Mental Wellness: a Great Destination to Spend the rest of Your Life

February 13, 2013

an excerpt from:

Medicalizing Mental Health:

A Rational Approach to an Emotional Topic


Mitchell R. Weisberg, MD


The starting point of our journey is at the left side of the mental health spectrum, mental wellness. The fact is, this is not the place on the spectrum at which most people are currently living, yet it is a destination that all people can get closer to than they are now. Mental wellness is the point on the spectrum where a person lives his or her life unencumbered by mental health symptoms while at the same time maintains the full repertoire of human emotional responses. Mentally well people have good days, great days and horrible days. However, their emotional responses remain adaptive and do not impair their ability to function, behave or perform optimally. Mental wellness serves as a reminder that sadness, excitement, fear or worry are not inherently negative emotional states. Rather, these are all facets of normal, adaptive emotional responses to events (stimuli) that occur in everyday human existence. It is when these emotional responses occur unprovoked by any overt stimuli or occur in an exaggerated way that they become maladaptive and impair a person’s ability to function, behave or perform optimally.

This conception of mental wellness is thus synonymous with a person’s ability to perform optimally and begs for clarification of the commonly used term, wellness and how its meaning is fundamentally different from the term, healthy. While obviously health and wellness are related to some degree, having health problems does not prevent a person from being well just as the absence of health problems is not the same as being well. For example, a person may have health issues such as high blood pressure, asthma or even cancer yet it is still possible for them to be well. However, if a person does not feel well, regardless of their blood pressure or whether they have or do not have asthma or cancer, they are not healthy. While differentiating health from wellness may seem a matter of semantics, it is actually a matter of numbers; health can be measured while wellness cannot. I am expounding upon this point due to its relevance to the hundreds of people I have had the honor and pleasure of helping get well over the past twenty-five years. Every day since I have been in practice I have seen patients who may have had their health problems “successfully” treated, yet in spite of their blood pressures and blood sugars being normalized, their kidney, thyroid or liver functions being corrected and even their tumors shrunk by chemotherapy or entirely removed surgically, they simply may not feel well and  are not yet healthy according to my standards, leaving work to be done. Within the context of Medicalizing Mental Health, mental wellness is in fact wellness itself and is what every person should strive for, regardless of their health.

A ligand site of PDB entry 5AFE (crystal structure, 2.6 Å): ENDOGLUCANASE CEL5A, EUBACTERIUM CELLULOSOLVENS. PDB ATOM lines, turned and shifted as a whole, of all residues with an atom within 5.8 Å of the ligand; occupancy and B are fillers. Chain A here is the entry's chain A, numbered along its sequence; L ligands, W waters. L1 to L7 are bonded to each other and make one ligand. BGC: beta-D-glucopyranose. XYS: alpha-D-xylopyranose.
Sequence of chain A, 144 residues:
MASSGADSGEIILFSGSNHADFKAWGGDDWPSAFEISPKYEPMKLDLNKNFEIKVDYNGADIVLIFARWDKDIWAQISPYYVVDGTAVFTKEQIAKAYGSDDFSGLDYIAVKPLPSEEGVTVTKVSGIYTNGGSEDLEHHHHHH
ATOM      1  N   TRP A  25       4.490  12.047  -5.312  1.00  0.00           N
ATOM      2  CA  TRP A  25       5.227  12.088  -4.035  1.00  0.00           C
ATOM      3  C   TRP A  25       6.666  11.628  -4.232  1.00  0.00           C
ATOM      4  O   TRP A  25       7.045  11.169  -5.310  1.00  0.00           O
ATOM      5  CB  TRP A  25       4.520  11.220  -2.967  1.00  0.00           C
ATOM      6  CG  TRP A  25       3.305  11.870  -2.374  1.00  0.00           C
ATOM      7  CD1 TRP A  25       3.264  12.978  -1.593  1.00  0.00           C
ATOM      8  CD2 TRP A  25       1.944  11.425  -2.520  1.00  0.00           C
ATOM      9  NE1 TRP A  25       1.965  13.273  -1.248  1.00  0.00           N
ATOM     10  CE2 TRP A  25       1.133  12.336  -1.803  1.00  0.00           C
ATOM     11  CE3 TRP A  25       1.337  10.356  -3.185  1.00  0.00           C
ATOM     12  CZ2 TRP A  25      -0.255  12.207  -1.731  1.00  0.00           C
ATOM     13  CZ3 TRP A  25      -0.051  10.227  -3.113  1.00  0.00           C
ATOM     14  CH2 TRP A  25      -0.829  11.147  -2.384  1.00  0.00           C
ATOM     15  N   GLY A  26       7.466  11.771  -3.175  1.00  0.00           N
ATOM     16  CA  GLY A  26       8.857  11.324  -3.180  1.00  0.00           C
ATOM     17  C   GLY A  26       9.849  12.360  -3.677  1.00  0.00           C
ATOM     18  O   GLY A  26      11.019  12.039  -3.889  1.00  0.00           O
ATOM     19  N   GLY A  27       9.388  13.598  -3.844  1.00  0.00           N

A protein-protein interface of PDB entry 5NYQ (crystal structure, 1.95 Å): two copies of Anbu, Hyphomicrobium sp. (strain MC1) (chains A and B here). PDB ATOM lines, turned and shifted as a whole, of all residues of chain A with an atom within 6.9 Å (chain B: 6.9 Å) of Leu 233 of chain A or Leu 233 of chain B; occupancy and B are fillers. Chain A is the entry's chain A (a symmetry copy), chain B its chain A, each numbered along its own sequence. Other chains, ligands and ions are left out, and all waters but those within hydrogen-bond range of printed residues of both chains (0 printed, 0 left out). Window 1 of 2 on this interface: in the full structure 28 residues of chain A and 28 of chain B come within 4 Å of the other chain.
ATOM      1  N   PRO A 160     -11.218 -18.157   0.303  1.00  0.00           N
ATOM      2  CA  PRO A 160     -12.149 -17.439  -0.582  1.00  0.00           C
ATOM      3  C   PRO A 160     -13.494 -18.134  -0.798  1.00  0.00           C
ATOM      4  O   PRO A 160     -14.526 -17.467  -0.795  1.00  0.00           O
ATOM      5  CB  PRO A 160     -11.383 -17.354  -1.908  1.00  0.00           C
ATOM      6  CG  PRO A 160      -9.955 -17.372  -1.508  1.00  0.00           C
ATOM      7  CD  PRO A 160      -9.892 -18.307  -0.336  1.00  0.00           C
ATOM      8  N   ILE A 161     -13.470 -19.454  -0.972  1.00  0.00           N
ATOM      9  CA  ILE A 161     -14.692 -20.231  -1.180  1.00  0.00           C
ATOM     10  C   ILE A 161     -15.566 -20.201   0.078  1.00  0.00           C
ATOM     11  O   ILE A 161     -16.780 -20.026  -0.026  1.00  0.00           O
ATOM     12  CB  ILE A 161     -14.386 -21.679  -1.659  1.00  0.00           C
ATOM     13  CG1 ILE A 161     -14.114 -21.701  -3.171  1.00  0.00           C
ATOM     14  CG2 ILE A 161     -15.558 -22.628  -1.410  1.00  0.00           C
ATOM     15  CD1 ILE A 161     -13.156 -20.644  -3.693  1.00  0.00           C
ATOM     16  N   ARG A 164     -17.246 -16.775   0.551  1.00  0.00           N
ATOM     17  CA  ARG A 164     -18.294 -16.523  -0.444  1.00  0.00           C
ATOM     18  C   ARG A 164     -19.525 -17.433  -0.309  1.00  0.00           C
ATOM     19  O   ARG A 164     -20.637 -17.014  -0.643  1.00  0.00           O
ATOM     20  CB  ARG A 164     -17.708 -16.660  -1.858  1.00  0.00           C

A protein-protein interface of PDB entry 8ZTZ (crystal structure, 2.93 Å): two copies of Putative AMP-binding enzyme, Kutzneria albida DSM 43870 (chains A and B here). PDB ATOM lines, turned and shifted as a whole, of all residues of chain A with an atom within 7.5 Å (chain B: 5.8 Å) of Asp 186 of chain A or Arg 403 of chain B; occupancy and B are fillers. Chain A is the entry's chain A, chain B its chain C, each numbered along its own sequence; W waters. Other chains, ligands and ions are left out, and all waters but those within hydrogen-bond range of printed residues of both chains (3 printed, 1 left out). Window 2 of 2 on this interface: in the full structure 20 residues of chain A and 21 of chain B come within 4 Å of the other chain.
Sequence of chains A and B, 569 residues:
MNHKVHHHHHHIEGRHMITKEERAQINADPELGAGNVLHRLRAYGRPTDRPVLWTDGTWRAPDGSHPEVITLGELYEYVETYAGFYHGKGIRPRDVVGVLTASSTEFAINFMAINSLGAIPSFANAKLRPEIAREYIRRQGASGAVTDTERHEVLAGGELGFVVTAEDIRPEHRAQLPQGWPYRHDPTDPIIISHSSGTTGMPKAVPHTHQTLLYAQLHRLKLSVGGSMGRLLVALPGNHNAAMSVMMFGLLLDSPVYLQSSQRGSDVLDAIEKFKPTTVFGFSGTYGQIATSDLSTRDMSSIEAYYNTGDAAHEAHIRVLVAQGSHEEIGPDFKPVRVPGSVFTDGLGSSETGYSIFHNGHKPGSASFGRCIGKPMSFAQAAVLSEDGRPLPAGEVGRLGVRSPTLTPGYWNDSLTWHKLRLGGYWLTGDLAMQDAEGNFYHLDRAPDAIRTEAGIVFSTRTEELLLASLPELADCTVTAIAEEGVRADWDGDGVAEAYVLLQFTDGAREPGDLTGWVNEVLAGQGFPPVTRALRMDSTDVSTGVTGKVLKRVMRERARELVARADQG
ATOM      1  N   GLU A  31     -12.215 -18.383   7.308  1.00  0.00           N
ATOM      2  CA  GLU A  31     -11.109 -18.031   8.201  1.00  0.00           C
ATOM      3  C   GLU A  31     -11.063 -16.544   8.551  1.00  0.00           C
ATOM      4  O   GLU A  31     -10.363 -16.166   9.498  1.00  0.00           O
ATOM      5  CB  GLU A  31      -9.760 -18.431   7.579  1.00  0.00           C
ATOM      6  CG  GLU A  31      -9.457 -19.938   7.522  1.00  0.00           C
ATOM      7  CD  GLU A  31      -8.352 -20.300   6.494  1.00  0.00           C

2 Responses to “Mental Wellness: a Great Destination to Spend the rest of Your Life”

  1. Ron F. said

    Other than the “it’s meaning” that ought to be “its meaning,” the article is well-meaning and provides a well of information. lol

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